Fred Phelps is dead. There’s only one interesting thing about Phelps: He was the mirror that respectable evangelicals hated to look into. The only difference between Fred and, say, the editors of Christianity Today magazine, is that Fred was really, really rude, made less money and got arrested more often. But in the essentials of his Calvinist evangelical theology, Fred was a good mainstream evangelical.
If you believe in Calvinist theology — Phelps stated that he held to all of the Five Points of Calvinism, you are Fred Phelps. If you believe in John Calvin’s doctrine of unconditional election, the belief that God has elected certain people for salvation before birth, and limited atonement, the belief that Christ only died for the elect, and condemns those who believe otherwise, you are Fred Phelps.
Phelps just loved hell! So do the editors of Christianity Today magazine. Consider the implications.
When Christianity Today magazine’s editor Mark Galli, attacked the movie “Hellbound?” he did it because the movie questioned the existence of hell. Galli is the author of God Wins, a pro-hell book that simultaneously tried to cash in on the best-selling title of the anti-hell book Love Wins, while at the same time “answering” the Rob Bell in order to defend the evangelical establishment view of a literal hell.
Reminder: the hell evangelicals love is the place all those Jews gassed in WWII went to seconds after they died because they never had “accepted Jesus.” The hell Franklin Graham and the likes of Galli defend, is the place gay people go if they don’t repent.
In juxtaposing Westboro Baptist protesters and an angry Mark Driscoll with calm universalists, the film suggests that those who believe in hell as conscious eternal torment are basically tormented themselves: fearful and judgmental… It never seems to have occurred to the filmmaker that there are thoughtful, careful, irenic evangelicals who believe in hell and may have some pretty strong reasons for doing so.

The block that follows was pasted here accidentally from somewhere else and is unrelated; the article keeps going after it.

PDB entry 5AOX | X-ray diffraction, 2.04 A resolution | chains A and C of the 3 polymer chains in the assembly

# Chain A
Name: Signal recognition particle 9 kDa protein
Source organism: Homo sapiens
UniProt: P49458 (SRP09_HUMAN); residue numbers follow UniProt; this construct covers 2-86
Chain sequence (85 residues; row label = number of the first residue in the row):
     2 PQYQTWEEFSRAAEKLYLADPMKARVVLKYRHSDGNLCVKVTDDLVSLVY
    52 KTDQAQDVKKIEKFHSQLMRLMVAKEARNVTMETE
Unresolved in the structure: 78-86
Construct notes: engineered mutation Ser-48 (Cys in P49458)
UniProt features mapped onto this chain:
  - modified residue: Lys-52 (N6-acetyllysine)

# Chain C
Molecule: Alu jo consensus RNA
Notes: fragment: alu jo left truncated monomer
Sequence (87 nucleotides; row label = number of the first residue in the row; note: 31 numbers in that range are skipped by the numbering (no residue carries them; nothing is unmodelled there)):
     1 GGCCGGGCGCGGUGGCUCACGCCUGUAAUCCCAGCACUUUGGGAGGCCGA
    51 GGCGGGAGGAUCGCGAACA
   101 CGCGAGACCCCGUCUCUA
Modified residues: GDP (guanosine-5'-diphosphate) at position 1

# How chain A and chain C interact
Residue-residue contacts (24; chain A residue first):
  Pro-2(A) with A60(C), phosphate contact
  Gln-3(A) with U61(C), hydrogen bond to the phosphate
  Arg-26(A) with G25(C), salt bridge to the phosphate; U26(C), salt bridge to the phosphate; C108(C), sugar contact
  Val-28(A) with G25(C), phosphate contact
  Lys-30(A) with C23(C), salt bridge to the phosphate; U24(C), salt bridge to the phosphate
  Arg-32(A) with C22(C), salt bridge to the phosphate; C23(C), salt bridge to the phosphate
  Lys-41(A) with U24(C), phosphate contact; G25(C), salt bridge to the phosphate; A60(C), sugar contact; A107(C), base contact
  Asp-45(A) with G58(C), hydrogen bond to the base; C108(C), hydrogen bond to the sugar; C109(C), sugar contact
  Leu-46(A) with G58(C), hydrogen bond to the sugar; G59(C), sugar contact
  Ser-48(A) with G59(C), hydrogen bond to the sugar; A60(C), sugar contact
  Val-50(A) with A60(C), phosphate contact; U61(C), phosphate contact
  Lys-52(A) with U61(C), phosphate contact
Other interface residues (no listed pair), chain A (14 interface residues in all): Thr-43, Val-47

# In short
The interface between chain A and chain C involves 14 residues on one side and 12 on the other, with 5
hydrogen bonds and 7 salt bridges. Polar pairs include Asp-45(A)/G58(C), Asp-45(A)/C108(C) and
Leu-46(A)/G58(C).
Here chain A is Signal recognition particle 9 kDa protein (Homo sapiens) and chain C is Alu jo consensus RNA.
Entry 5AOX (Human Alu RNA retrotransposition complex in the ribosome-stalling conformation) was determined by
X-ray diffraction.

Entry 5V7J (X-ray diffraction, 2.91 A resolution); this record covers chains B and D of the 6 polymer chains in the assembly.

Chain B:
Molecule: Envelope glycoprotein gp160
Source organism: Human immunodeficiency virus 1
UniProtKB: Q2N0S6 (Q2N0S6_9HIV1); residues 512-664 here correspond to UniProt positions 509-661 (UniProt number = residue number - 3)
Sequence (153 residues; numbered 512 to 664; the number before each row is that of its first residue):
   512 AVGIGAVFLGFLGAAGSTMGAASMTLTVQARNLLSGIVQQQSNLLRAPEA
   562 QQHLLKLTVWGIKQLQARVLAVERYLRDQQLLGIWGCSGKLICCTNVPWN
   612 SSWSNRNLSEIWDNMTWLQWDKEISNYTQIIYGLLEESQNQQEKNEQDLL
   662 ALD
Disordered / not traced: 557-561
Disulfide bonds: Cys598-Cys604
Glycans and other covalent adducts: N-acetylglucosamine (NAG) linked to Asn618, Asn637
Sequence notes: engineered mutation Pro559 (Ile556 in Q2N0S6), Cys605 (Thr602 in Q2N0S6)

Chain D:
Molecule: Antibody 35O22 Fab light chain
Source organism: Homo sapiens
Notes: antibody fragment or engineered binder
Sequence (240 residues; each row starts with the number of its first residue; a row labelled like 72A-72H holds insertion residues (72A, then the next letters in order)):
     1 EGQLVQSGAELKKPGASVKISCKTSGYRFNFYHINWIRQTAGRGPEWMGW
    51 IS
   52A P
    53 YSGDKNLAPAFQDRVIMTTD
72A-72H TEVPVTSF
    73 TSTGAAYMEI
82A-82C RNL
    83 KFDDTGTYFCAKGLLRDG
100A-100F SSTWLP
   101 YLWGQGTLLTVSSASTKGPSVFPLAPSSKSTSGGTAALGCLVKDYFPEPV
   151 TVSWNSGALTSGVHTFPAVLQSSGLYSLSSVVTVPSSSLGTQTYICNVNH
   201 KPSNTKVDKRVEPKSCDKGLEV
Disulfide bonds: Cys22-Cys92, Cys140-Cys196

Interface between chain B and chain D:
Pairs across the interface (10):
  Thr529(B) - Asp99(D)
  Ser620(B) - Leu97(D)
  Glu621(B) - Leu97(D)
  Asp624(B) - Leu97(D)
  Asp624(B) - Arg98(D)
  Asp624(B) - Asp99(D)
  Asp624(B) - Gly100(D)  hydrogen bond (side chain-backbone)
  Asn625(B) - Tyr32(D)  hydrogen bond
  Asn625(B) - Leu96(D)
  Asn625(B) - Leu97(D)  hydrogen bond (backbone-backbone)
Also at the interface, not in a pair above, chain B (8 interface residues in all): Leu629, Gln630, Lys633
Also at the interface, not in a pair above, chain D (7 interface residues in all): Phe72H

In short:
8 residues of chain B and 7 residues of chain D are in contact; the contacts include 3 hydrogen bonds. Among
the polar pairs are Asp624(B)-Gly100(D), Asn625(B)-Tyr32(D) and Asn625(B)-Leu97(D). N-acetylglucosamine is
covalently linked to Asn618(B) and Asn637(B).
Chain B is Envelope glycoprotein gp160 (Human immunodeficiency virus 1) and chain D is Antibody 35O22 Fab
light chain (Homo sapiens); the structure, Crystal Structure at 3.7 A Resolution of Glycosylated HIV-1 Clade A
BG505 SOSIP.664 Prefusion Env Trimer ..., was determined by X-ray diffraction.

Put it this way: if you believe in a literal hell – even if, like Galli, you describe yourself as a one of the “thoughtful, careful, irenic evangelicals who believe in hell,” you are just a better dressed smoother Fred Phelps. Think that’s an overstatement? How can you overstate a theology, no matter how politely it’s put by irenic evangelicals, that burns women and babies forever because they got born in the wrong village in China and so never accepted Jesus?
That seems a lot worse to me than just yelling “God hates faggs!” I mean what could be worse than wanting to DEFEND hell and calling people like Rob Bell, who believe in a loving God, heretics?
In my book And God Said, “Billy!“ exploring the roots of American religious delusion, and offering another way to approach true spirituality, I explore where the Fred Phelps/Christianity Today magazine hell-loving delusional version of spirituality leads. It leads the deluded evangelicals to a hilariously funny place, but it’s not so funny for the people trapped by it. (Yes, I named my character for Billy Graham.) In the book I offer one solution: Edit the Bible through Jesus in other words: Edit the Bible through the compassionate empathy that has evolved in us human primates.